Friday, November 18, 2016

Blog CCVIII (208): Ten Greatest Television and Film College Professors

The most previous post got me to thinking about the portrayals of college professors in film and on television.  I suppose one could write a serious, scholarly article on the topic, but that also seems to suck all the fun out of it.  Below is my list.  My criteria was pretty lose.  I had to have seen the film and the character had to have been a professor at a college or university even if the story line was about another activity, which is true about a lot of them.

Turns out Hollywood finds college professors a pretty interesting lot.  No wonder people keep enrolling in graduate school despite the dire economics of it all!  We do all sorts of things from dating Jennifer Anniston to finding the Holy Grail, and helping win the Cold War to documenting the nature of human society for aliens from outer space.  Enjoy:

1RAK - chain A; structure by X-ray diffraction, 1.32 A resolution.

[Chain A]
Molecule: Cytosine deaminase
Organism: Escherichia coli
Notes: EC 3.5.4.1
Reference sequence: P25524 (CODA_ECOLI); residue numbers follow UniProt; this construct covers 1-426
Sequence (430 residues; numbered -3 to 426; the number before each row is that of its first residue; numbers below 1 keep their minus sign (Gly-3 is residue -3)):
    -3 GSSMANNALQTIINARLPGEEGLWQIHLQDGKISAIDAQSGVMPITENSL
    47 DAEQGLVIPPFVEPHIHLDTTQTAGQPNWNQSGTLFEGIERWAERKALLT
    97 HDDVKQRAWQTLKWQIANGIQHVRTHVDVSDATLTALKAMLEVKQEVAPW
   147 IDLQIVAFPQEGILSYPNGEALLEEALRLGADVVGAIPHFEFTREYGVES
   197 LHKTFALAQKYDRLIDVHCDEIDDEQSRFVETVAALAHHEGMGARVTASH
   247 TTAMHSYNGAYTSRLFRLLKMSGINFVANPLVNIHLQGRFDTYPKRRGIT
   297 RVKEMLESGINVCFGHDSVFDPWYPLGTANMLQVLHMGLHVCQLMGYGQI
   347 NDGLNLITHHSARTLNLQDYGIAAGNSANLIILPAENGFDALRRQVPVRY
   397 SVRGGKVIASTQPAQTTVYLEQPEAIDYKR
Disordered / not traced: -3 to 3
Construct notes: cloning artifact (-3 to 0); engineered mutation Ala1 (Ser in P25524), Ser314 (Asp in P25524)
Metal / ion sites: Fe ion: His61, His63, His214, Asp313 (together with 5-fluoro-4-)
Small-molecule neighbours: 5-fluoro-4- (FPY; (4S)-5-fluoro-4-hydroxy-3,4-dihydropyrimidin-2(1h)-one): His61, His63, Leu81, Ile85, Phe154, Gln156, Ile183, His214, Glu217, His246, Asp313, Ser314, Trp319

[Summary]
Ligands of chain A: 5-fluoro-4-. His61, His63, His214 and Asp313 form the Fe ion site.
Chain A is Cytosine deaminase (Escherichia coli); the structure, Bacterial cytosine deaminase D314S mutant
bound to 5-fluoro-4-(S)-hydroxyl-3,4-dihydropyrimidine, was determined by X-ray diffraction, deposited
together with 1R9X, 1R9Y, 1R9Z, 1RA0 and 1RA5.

10)  Charles W. Kingsfield, Jr. (John Houseman) The Paper Chase (1973)
Houseman won an Academy Award as best supporting actor for this role. A writer, director, and producer, Houseman was the director of the drama division at The Juilliard School.   His students included Kevin Kline, Patti LuPone, Mandy Patinkin, Christopher Reeve, and Robin Williams.  Kingsfield was first major acting job.  At least one of his former students said Houseman was not acting.  The thing that is different about this role from most of the others on this list is that that Kingsfield's main activity on screen is teaching.  It also is probably the most realistic portrayal of a college professor.

9)  Professor Terguson (Sam Kinison) Back to School (1986)
Kinison's role in this film is quite small, but Terguson makes this list mainly because he is a historian.  Kinison was a stand up comic, and in his main scene, he delivered his lines in the screaming style that characterized his night club routines: